agreement presumably refers to scale of rates fixed by the resolution of the
Municipality. The conflicting arguments centre on the question whether the
words "current official scale of rates" in para. IV relate to the
scale of rates current on the date when the agreement was entered into 279 or
refer to the scale of rates current from time to time in accordance with the
resolution passed by the Municipality.
The expression "current" means
"vogue or prevalent"; and "current rate" may mean the rate
obtaining at a particular time or at a future time or from time to time. The
term goes well with the present, future and recurrent. It is capable of different
meanings depending upon the context or setting in which it appears. As the
meaning of the word is ambiguous, it is legitimate, in order to ascertain its
true meaning, not only to study the document as a whole but also to ascertain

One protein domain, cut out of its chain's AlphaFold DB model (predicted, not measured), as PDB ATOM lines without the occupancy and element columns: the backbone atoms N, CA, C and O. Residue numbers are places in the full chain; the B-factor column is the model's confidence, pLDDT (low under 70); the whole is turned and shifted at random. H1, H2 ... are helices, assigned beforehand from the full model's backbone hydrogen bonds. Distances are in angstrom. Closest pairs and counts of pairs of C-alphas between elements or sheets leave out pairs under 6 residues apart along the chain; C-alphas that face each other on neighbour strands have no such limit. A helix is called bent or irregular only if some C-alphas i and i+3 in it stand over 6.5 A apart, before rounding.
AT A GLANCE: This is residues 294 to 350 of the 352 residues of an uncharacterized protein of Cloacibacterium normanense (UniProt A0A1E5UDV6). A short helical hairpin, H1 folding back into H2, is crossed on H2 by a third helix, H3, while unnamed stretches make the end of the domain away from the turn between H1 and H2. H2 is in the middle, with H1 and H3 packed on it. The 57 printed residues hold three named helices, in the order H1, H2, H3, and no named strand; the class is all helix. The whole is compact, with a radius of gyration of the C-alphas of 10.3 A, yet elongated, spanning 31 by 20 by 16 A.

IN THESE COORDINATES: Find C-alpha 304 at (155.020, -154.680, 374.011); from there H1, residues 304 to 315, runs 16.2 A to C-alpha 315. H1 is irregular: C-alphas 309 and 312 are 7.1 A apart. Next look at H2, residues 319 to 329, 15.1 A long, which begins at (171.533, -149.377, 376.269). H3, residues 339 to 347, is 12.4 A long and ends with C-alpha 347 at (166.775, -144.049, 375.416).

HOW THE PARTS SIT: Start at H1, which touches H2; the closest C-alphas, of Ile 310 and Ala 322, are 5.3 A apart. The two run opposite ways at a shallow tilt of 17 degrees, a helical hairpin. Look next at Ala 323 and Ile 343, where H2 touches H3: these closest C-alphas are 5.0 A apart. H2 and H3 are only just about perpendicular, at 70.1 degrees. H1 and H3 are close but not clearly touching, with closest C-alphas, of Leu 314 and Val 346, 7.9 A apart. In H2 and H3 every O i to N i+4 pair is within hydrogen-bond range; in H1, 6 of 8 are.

its meaning from the circumstances where under the said agreement came into
existence. Under para. X of the agreement the said agreement shall be subject
to the provisions of the licensee and the provision of the Indian Electricity
Act, 1940, that is to say the said provisions are incorporated by reference
into this agreement. Under the licence the licensee is precluded from charging
rates higher than those prescribed there under. On April 1, 1940, the
Electricity Department of the Vijayawada Municipality prepared a document
styled as "Conditions and Rates of Supply". It does not contain any
statutory rules, but only administrative directions in regard to providing,
inter alia. for the method of entering into agreements and for charging rates
for the energy supplied. This embodies the administrative practice of the
Municipality in the matter of charging rates for the energy supplied. Paragraph
is thereof, under the heading "Method of charging for current".
"The price and method of charging for
current supplied shall be such as may from time to time be fixed by the
licensee in accordance with the provisions of the Act and of his licence, or